DEATH — Individual Thought Patterns (review)

DEATH — Individual Thought Patterns album cover Album · 1993 · Technical Death Metal Buy this album from MMA partners
5/5 ·
Necrotica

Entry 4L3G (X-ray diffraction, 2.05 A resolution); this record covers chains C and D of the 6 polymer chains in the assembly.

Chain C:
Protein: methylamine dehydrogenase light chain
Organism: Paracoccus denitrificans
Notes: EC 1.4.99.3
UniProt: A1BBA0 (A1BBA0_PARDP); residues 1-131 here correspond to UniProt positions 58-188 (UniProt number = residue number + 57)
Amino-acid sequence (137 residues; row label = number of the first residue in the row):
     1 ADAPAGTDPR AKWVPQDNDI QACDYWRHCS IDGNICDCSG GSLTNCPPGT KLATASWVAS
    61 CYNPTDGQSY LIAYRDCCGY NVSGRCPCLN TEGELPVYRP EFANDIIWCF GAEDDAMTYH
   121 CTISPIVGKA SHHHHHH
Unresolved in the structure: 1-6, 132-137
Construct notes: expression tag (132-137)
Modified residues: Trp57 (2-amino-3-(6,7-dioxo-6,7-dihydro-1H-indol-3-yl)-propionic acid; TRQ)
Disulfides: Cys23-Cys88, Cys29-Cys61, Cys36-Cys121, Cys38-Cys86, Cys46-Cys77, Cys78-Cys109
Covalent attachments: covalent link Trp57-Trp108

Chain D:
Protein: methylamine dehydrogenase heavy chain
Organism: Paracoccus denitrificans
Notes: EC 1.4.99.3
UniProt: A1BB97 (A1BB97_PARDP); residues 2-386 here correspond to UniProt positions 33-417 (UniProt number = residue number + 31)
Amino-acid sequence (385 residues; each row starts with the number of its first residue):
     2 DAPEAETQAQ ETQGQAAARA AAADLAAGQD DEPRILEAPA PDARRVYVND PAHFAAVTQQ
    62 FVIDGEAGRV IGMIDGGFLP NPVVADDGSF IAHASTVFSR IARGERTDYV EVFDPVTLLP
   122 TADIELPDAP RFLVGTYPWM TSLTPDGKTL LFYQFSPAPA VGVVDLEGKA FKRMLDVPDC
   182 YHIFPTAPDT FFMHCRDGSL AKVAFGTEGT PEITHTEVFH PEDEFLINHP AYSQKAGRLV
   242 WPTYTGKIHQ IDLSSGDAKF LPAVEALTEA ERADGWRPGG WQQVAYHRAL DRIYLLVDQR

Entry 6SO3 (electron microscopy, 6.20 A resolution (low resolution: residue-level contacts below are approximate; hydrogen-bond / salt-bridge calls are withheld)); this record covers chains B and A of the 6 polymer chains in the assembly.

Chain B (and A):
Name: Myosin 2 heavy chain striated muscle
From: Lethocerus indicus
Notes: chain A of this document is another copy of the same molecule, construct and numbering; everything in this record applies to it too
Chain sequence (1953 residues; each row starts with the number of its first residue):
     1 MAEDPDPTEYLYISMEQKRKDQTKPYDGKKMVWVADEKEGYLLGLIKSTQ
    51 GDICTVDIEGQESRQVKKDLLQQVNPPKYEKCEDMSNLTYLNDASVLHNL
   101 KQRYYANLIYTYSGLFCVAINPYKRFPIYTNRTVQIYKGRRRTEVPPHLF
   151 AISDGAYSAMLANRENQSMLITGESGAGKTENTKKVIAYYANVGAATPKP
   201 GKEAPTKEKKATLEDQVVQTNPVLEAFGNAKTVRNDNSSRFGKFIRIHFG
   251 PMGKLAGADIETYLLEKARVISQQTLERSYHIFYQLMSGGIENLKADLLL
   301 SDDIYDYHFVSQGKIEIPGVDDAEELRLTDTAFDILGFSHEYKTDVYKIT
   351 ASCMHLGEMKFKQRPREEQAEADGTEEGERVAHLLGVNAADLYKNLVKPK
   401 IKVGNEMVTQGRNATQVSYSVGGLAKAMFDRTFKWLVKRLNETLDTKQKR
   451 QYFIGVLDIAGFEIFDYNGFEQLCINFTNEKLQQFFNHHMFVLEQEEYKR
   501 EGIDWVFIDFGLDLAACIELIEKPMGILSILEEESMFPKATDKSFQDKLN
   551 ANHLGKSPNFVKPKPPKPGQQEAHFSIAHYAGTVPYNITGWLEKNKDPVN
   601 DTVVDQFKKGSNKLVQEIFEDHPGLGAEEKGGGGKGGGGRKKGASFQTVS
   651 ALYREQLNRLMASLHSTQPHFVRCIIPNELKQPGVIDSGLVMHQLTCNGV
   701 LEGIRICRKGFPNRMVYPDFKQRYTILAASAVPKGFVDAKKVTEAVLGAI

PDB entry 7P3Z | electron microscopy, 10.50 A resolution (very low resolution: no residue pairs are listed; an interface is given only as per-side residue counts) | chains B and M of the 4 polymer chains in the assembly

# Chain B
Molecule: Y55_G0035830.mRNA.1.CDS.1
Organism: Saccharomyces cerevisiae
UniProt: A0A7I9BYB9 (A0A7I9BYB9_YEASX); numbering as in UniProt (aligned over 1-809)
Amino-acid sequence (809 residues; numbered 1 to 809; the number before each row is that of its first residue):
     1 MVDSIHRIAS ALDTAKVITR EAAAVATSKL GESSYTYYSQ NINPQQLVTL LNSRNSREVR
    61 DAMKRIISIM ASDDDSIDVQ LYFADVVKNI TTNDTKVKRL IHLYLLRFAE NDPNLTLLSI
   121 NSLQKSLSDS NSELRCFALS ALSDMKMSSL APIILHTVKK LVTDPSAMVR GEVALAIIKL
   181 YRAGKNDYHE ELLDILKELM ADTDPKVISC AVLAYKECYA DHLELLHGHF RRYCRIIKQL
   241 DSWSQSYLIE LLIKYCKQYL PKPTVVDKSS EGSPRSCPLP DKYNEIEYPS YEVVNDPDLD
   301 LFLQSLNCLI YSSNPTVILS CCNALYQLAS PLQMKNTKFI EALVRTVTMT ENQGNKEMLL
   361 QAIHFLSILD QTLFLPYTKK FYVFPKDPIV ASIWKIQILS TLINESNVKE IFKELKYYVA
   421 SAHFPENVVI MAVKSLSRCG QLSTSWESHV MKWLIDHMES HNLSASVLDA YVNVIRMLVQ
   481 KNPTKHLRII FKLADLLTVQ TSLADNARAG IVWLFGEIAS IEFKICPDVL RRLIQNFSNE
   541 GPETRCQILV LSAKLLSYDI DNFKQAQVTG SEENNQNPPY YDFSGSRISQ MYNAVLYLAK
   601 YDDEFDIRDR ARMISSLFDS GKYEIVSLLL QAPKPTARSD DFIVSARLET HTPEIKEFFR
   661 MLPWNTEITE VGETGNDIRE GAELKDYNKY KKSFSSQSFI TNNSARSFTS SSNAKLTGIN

When "The Philosopher" was played on MTV and got featured on Beavis & Butthead back in the 90s, it was clear that Death were becoming influential even beyond the realms of death metal. Keep in mind that, while Headbanger's Ball was a popular MTV program back then, it usually featured artists more rooted in traditional, alternative, and thrash metal. More extreme genres of metal were thrown in there from time to time, but were often tucked behind the primary stuff that was being shown/heard. That, and the program was canceled in 1995, around the time that Death were finally getting more recognition. Basically, what I'm saying is that a band like Death being on MTV rotation is nothing short of an anomaly. But, in hindsight, "The Philosopher" was a great piece of music to get people into the band; from the now-iconic tapped guitar intro to the bizarre shifts in rhythm, "The Philosopher" was the sound of a band venturing into their bold and most adventurous territory yet. Throw in some of Steve DiGiorgio's finest (and finally more audible) bass work yet and Gene Hoglan's intricate drumming, and this song was a perfect appetizer - and closer - for its parent album, Individual Thought Patterns. The second album in Death's highly acclaimed "Final Four," this also might just be their most fascinating album as well.